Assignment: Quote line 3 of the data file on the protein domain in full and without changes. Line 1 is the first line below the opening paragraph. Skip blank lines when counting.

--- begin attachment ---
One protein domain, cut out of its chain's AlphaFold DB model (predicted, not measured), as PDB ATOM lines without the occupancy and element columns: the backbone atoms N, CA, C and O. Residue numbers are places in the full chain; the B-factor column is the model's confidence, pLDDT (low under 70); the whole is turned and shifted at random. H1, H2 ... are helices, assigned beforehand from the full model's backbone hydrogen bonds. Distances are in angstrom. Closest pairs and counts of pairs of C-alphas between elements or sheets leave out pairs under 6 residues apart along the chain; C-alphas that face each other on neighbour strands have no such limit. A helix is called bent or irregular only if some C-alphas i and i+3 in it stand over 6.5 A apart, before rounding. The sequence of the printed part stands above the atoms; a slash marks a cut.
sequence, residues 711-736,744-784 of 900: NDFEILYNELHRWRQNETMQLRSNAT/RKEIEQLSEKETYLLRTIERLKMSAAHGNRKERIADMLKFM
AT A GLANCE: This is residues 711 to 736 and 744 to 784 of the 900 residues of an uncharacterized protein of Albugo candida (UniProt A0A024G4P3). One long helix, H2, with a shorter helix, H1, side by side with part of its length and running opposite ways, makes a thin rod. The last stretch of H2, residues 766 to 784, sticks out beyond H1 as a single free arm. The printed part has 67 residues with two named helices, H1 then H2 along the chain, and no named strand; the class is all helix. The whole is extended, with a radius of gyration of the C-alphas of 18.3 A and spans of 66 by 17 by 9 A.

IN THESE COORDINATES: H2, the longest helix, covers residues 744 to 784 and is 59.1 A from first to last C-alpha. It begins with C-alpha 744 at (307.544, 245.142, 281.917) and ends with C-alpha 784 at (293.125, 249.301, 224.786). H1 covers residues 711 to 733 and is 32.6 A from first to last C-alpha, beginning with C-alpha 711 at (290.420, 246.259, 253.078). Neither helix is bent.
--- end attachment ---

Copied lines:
IN THESE COORDINATES: H2, the longest helix, covers residues 744 to 784 and is 59.1 A from first to last C-alpha. It begins with C-alpha 744 at (307.544, 245.142, 281.917) and ends with C-alpha 784 at (293.125, 249.301, 224.786). H1 covers residues 711 to 733 and is 32.6 A from first to last C-alpha, beginning with C-alpha 711 at (290.420, 246.259, 253.078). Neither helix is bent.